2 hours of scoping an intersection (or, who’s using the streets?)

You know, it may not sound like all that much fun, but sitting at an intersection corner for two hours, counting the people who go by on bicycles, is actually a pretty interesting endeavor.

Earlier this summer, I signed up to help City of Portland with their yearly summer bicycle counts. What that means is that I joined a whole army of volunteers, each of whom agrees to sit at a specific intersection for two hours, either 4-6pm or 7-9am, one Tuesday, Wednesday, or Thursday during the summer. For those two hours, we count the number of people who cycle through–not only which direction they’re going, but also whether they’re male or female, whether or not they wear a helmet.

Data like this helps City of Portland show cycling trends, but is also useful to inform decisions about infrastructure and help show success (or failure) of infrastructure improvements.

Plus, on a micro-scale, it’s also pretty darn interesting.

bike count form

Those are my counts for the two hours I sat at NW 24th and NW Thurman on last week’s sunny Wednesday evening. Hunkered down with a vegan cookie from Food Front Co-op right down the street, tucked behind the sparse shade of a planting-strip tree, I settled in for the long haul.

Every time someone cycled through, I meticulously marked their direction of travel, gender, and helmet use. For my own entertainment, I also kept a tally of interesting things carried by bike (mostly a guitar and two children), how many people used the sidewalk as part of their travel through the intersection (15) and also how many people skateboarded (1) or scootered (2) through.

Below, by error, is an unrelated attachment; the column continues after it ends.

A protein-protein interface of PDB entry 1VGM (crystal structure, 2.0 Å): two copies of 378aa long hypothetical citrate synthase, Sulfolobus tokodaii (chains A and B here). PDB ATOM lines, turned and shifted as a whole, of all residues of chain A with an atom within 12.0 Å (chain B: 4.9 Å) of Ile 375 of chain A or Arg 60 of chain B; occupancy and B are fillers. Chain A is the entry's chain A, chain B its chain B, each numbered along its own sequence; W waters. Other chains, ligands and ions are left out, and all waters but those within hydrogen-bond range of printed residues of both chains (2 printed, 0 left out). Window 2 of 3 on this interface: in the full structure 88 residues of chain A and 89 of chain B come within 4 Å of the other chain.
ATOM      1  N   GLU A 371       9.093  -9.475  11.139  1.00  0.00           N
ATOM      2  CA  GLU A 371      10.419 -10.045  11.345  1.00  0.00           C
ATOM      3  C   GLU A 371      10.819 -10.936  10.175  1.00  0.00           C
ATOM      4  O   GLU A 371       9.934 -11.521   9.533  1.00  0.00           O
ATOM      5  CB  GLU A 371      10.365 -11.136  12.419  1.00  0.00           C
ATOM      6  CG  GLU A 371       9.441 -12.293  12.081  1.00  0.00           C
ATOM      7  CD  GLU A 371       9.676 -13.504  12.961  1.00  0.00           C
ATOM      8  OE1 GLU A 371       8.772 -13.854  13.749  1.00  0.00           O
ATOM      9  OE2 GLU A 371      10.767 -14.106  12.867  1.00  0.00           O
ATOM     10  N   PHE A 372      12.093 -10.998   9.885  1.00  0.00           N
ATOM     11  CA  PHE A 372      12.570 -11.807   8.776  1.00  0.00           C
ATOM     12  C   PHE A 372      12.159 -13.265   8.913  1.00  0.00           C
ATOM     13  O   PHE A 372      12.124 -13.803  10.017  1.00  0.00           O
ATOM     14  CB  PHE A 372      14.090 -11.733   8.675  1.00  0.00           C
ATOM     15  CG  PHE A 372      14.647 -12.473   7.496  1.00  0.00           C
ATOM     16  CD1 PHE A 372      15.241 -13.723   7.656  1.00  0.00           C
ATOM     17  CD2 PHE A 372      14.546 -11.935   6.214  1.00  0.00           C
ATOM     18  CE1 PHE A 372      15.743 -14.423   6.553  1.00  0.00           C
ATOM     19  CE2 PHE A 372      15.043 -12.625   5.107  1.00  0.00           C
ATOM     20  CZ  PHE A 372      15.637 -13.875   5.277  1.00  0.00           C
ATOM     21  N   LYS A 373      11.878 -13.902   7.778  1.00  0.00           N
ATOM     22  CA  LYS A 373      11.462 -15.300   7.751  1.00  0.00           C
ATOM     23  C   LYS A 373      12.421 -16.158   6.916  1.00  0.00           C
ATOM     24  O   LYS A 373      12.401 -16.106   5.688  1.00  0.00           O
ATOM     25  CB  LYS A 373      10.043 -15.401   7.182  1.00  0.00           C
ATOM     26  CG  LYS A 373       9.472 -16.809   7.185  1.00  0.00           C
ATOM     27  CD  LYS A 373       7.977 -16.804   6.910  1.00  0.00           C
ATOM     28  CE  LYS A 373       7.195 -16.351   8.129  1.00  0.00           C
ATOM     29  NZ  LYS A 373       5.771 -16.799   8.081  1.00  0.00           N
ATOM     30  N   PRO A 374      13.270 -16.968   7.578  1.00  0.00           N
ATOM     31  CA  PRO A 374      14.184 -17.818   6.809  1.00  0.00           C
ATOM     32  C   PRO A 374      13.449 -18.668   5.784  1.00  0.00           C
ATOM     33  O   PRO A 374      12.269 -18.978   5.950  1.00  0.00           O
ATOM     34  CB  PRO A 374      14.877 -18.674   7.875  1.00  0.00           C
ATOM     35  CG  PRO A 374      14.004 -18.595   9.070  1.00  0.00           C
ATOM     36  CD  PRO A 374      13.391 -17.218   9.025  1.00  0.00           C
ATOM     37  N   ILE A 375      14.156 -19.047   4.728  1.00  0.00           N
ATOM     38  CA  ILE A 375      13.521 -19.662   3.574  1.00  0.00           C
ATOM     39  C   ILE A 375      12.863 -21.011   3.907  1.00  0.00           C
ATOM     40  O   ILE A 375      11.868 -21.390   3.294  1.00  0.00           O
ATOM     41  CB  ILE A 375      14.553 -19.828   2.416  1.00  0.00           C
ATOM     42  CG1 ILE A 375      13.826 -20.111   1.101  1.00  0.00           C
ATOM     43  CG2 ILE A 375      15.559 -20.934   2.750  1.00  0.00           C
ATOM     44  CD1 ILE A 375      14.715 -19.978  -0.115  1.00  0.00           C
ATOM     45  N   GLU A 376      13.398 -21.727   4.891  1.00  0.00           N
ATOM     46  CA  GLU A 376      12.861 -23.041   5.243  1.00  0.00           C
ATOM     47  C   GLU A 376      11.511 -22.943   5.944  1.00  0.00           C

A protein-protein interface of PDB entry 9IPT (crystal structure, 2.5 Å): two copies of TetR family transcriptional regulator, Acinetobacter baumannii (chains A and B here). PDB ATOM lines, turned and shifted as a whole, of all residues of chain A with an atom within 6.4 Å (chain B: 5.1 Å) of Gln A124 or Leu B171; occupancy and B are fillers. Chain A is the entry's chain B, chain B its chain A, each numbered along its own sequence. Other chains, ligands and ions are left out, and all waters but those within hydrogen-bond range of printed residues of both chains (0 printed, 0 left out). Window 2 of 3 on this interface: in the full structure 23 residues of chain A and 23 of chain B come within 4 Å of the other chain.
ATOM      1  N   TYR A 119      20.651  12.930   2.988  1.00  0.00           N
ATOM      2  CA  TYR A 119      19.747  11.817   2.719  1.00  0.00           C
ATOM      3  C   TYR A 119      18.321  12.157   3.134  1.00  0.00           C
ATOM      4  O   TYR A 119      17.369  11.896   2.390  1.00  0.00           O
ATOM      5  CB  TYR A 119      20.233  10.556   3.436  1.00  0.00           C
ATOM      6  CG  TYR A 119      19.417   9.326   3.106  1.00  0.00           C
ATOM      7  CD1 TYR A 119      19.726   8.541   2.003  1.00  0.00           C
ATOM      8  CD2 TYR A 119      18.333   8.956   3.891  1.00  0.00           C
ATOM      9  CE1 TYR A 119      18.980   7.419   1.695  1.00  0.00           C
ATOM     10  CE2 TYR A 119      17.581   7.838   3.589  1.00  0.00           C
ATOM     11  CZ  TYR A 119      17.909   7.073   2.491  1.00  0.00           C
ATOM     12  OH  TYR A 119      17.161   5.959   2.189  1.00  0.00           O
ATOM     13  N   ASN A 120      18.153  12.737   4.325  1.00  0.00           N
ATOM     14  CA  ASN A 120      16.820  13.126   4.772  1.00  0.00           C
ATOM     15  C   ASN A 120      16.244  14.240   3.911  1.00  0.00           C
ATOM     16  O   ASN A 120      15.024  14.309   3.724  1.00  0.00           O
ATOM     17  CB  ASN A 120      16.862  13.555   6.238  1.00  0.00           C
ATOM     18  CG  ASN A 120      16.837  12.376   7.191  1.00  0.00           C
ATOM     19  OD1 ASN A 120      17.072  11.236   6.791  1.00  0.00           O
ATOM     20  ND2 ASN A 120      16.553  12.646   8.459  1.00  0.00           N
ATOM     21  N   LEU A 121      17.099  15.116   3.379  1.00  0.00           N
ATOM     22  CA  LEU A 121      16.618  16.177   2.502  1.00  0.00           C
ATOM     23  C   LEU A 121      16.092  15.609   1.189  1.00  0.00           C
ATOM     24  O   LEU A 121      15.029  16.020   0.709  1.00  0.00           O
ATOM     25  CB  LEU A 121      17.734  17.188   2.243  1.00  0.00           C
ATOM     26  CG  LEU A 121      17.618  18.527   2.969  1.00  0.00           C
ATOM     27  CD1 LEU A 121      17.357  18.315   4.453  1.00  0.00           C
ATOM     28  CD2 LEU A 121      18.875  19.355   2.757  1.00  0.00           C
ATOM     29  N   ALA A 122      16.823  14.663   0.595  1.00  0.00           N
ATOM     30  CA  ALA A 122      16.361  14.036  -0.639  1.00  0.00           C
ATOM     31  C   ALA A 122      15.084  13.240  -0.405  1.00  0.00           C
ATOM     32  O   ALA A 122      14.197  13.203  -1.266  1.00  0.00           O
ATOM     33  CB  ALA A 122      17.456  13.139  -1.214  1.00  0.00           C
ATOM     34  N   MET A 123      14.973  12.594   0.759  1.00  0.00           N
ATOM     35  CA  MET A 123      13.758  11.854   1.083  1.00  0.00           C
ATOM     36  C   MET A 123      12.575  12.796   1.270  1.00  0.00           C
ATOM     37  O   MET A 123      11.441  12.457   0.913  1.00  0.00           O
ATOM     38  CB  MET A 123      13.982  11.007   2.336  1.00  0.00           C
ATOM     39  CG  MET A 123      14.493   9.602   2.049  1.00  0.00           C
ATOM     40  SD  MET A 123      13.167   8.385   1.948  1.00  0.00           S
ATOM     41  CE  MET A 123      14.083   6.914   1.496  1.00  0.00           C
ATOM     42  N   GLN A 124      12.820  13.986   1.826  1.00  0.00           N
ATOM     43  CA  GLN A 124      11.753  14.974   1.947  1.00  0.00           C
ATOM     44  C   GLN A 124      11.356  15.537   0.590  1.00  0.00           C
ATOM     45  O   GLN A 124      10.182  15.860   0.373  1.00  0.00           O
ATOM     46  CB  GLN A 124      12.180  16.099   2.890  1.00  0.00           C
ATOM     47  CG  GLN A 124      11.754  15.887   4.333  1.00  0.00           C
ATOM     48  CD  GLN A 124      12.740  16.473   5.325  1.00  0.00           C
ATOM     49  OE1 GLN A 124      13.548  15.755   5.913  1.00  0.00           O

In 120 minutes, 112 people biked through, almost one cyclist per minute. What ws surprising, though, was how sparse that actually felt. One cyclist per minute, when I say it that way, sounds like a lot. At least to me. But when in that minute there are also twenty million cars going through (not to mention 10 million pedestrians), it feels like an awful lot happens between seeing one cyclist and then seeing the next.

I feel like I can’t talk about this without also mentioning the gender split: 77 men; 35 women, or 31% women–which, according to the 2012 Bicycle Count Report (find it here), is about average for Portland. (I’m not sure if that went up at all for 2013, since that report isn’t online.) On this Wednesday, though, for these two hours, women were much more likely to wear helmets than men. Not sure what, if anything, that means:)

Anyway. Like I said, I wasn’t necessarily expecting to enjoy my two hours of sedentary counting, but I actually really did. It’s sort of fun to hunker down and take a two-hour cross-section of street use, especially at an intersection like Thurman and 24th, where there’s so much going on. So many people use one little piece of Portland in a day–it really reminded me how important it is that we can all share.

(If you’re interested, I strongly recommend helping with a bike count sometime. Keep your eye on the City of Portland bike count site for details!)

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